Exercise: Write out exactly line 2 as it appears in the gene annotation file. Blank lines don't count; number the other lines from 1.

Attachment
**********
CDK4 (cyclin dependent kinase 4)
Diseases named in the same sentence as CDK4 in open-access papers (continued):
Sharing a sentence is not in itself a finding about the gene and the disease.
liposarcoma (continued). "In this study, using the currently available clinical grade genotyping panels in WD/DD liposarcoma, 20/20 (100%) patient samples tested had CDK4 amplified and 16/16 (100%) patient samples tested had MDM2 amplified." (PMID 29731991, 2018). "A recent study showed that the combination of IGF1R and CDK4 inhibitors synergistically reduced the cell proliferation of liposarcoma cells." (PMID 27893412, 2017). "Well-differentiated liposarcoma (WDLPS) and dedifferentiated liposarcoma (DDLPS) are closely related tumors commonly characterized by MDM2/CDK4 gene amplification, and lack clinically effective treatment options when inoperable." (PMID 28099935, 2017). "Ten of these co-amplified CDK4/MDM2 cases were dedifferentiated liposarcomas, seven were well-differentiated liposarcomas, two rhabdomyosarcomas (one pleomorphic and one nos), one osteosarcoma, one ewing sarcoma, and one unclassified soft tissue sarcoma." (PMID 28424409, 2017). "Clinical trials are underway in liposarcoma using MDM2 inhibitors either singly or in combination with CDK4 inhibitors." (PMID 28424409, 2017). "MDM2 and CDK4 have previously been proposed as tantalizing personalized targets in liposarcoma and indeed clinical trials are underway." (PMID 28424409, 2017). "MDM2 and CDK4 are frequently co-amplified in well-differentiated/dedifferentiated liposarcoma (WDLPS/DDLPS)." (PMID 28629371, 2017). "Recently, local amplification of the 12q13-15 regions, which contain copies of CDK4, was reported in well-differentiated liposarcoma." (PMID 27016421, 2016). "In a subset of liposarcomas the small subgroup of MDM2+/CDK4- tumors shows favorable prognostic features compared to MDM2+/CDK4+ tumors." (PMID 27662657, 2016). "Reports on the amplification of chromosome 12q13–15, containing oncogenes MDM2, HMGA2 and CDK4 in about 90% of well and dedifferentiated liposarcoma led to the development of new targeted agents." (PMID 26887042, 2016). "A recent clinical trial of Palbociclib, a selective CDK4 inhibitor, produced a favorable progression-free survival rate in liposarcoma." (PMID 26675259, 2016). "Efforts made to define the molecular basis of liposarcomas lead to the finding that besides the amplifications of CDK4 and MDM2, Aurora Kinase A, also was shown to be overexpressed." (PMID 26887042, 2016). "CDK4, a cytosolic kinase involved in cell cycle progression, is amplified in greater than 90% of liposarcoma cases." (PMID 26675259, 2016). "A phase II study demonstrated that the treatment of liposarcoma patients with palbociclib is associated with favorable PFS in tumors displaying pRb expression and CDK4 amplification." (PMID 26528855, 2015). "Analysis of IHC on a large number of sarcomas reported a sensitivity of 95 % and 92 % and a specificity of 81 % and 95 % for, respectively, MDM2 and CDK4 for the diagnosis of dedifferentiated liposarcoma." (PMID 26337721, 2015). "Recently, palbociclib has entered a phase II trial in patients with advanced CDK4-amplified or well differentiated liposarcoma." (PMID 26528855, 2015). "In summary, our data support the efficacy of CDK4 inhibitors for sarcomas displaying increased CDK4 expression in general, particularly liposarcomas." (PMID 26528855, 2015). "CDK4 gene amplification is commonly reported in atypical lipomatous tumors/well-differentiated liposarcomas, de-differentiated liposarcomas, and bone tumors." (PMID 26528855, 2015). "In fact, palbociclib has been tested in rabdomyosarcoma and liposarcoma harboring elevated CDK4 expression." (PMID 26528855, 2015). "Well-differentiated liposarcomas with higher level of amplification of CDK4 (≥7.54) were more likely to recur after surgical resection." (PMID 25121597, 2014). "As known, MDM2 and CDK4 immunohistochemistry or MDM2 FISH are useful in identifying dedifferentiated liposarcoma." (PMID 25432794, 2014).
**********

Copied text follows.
Diseases named in the same sentence as CDK4 in open-access papers (continued):